"Last week, in the House of Representatives, they passed an irresponsible tax bill that would spend our surplus," the president said at an event highlighting women's dependence on Medicare. "It wouldn't devote a dime . . . to extending the solvency of Medicare."

    Citing GOP use of "emergency" budget measures to sidestep spending limits, Clinton said Congress "has begun resorting now to accounting gimmicks, because they've approved such a big tax cut they can't meet the fundamental obligations of government without beginning, right now, to spend the surplus."

    Gore joined Senate Minority Leader Thomas A. Daschle (D-S.D.) and House Minority Leader Richard A. Gephardt (D-Mo.) at a rally at the Capitol to denounce the Republicans' tax cut plans as a sop to special interests that would consume surplus funds that could otherwise go for Medicare reform, including the creation of a prescription drug benefit.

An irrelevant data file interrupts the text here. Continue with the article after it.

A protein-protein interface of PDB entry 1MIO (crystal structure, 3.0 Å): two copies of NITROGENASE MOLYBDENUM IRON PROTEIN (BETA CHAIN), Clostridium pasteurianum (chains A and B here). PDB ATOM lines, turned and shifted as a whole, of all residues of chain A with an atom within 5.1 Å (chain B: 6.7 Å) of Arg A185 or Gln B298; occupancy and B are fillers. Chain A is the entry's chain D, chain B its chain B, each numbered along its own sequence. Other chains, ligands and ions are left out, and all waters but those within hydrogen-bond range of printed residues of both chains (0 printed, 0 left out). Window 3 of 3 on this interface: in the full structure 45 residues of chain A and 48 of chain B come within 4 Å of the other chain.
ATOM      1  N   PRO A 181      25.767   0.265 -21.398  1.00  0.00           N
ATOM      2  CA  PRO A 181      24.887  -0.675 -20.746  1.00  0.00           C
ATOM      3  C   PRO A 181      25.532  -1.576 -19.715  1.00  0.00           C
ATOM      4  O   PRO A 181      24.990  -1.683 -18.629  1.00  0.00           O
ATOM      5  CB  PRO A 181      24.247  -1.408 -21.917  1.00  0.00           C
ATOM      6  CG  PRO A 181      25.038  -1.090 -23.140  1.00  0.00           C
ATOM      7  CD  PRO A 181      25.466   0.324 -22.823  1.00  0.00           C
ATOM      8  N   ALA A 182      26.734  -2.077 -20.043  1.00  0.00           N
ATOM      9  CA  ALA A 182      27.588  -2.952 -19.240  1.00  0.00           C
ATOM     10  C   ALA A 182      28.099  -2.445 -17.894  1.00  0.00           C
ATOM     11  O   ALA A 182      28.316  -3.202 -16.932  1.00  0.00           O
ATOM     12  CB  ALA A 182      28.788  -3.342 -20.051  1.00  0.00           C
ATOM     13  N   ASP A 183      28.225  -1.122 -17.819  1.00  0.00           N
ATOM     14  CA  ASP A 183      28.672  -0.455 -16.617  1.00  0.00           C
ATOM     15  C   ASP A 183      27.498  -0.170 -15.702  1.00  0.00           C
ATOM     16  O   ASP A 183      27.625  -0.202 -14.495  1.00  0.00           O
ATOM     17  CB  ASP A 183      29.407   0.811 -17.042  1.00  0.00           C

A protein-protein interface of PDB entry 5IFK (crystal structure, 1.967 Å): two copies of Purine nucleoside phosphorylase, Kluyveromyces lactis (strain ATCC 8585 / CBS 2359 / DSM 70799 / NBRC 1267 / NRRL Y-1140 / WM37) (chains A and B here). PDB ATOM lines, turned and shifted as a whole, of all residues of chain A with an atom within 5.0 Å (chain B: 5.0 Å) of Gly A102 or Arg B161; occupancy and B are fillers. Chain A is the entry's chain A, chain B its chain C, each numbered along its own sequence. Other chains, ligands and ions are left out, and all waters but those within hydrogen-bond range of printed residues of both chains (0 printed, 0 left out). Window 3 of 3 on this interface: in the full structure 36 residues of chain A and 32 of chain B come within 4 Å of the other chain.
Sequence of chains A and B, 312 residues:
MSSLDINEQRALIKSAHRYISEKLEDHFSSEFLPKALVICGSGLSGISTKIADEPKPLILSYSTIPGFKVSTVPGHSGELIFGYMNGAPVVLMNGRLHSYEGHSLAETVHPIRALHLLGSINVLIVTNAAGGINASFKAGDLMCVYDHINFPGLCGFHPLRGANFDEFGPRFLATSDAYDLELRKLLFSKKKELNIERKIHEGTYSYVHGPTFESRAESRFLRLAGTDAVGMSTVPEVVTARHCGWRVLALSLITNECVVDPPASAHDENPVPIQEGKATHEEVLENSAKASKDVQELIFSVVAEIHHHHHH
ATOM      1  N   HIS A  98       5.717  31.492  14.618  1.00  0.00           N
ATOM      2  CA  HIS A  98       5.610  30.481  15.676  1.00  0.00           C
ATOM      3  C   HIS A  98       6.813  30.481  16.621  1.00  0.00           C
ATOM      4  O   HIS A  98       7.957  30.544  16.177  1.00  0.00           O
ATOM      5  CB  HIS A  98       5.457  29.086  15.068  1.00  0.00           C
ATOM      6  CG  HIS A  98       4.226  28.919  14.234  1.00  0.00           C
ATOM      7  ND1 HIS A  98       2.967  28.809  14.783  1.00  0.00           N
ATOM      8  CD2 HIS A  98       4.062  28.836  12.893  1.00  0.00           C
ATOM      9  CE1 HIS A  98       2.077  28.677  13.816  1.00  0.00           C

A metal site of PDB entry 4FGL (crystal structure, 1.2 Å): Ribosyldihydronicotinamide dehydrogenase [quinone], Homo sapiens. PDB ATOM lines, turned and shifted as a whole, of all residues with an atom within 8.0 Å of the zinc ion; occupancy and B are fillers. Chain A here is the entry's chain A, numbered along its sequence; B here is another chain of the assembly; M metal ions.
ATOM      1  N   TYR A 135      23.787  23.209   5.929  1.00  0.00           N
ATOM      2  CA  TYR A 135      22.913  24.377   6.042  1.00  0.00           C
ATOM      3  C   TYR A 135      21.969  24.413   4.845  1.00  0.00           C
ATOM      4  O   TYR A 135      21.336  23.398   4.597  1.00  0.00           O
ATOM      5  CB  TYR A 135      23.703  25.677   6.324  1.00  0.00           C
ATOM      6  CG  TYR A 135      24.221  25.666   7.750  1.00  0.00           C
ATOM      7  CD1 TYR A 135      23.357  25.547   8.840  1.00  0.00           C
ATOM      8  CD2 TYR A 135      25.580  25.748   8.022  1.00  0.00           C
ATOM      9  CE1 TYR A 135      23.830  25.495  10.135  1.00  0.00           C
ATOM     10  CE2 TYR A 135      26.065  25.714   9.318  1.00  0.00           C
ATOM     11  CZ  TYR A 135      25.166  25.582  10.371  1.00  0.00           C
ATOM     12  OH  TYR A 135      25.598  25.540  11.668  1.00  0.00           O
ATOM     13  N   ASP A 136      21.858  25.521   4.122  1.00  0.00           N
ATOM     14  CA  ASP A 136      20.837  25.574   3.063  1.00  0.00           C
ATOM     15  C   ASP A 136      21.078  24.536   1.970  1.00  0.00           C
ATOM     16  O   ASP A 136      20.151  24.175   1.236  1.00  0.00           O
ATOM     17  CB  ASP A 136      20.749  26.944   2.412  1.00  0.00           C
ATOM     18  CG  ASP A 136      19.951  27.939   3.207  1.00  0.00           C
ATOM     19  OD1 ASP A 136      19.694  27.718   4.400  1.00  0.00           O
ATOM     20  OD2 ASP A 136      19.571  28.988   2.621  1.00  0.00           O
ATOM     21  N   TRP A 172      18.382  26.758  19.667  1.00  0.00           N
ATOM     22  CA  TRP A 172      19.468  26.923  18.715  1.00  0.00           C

"So tell me again what is the purpose of blowing the surplus on a huge gigantic risky tax scheme?" Gore said.

    Senate and House GOP leaders said the White House was engaging in scare tactics because it objects to allowing average Americans to share in the huge anticipated future surpluses in the form of tax cuts. "President Clinton and his Democrat allies don't trust the American people to spend their money wisely," said House Republican Conference Chairman J.C. Watts (R-Okla.).

    House Majority Leader Richard K. Armey (R-Tex.) also rebutted Democratic claims of budget gimmickry, saying that in the end the GOP would not tap surpluses generated by the Social Security program to pay for tax cuts. Both parties have promised to save that money for bolstering the finances of the retirement program.